Building a mirror for any giant telescope is no simple feat. The sheer size of the glass, the nanometer precision of its curves, its carefully calculated optics, and the adaptive software required to run it make this a task of herculean proportions.
image/text credit: IEEE Spectrum
But the recent castings of the 15-metric ton, off-axis mirrors for the Giant Magellan Telescope forced engineers to push the design and manufacturing process beyond all previous limits.
The Giant Magellan Telescope will be one member of the next class of giant ground-based telescopes that promises to revolutionize our view and understanding of the universe. he GMT has a unique design that offers several advantages.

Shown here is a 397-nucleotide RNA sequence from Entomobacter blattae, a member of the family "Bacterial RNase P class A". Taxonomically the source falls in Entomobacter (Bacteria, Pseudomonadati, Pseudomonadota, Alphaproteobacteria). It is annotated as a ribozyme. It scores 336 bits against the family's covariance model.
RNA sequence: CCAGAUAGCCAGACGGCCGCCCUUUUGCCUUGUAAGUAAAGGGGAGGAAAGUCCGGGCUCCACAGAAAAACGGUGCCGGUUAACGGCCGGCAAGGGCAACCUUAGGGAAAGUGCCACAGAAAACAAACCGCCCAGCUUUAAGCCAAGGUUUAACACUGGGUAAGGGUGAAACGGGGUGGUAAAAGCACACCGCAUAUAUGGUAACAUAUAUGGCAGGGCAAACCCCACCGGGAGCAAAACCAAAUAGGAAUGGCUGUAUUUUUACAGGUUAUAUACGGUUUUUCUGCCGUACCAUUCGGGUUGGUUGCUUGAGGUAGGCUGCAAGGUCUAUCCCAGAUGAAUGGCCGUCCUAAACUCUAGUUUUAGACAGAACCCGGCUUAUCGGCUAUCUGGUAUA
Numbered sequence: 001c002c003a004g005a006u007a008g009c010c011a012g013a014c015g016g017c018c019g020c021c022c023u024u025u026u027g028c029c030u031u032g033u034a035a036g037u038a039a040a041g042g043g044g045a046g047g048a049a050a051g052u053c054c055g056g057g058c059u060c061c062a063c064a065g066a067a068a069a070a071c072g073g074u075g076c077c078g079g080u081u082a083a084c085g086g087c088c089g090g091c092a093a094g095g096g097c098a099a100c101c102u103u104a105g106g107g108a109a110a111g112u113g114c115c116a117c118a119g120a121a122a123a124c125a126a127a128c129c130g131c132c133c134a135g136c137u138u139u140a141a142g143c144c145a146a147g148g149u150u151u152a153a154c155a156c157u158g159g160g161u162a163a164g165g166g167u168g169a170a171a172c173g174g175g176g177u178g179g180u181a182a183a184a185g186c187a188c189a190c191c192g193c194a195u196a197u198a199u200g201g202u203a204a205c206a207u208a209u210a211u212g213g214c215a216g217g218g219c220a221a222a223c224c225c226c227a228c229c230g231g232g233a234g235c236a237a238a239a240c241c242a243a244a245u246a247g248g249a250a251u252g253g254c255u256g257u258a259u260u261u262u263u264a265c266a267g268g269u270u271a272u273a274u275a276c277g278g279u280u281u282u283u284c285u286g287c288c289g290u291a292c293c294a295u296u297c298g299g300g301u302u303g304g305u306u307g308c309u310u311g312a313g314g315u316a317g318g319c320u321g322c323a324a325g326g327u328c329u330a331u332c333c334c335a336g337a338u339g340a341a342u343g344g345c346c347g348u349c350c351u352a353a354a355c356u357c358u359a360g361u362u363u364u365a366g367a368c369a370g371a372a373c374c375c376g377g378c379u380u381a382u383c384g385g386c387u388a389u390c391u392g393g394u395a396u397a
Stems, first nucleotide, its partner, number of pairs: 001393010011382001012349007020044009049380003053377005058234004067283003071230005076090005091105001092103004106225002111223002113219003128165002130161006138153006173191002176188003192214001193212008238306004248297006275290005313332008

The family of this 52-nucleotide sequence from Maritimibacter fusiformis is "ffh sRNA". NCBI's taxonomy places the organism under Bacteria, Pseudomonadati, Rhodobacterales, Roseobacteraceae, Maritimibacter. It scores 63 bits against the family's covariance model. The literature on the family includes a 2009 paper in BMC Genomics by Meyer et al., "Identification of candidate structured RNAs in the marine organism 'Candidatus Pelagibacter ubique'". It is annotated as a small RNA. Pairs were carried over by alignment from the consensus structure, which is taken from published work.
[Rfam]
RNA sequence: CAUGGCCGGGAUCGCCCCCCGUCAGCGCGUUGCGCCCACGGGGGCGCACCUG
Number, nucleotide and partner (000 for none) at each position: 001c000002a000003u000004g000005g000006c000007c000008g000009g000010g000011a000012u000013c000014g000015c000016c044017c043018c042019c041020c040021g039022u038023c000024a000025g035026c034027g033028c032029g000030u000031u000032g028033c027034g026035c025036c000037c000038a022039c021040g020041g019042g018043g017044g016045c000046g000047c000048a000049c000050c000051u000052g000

It is a segmented mirror telescope that employs seven of today’s largest stiff monolith mirrors as segments. Six off-axis 8.4 meter or 27-foot segments surround a central on-axis segment, forming a single optical surface 24.5 meters, or 80 feet, in diameter with a total collecting area of 368 square meters. The GMT will have a resolving power 10 times greater than the Hubble Space Telescope.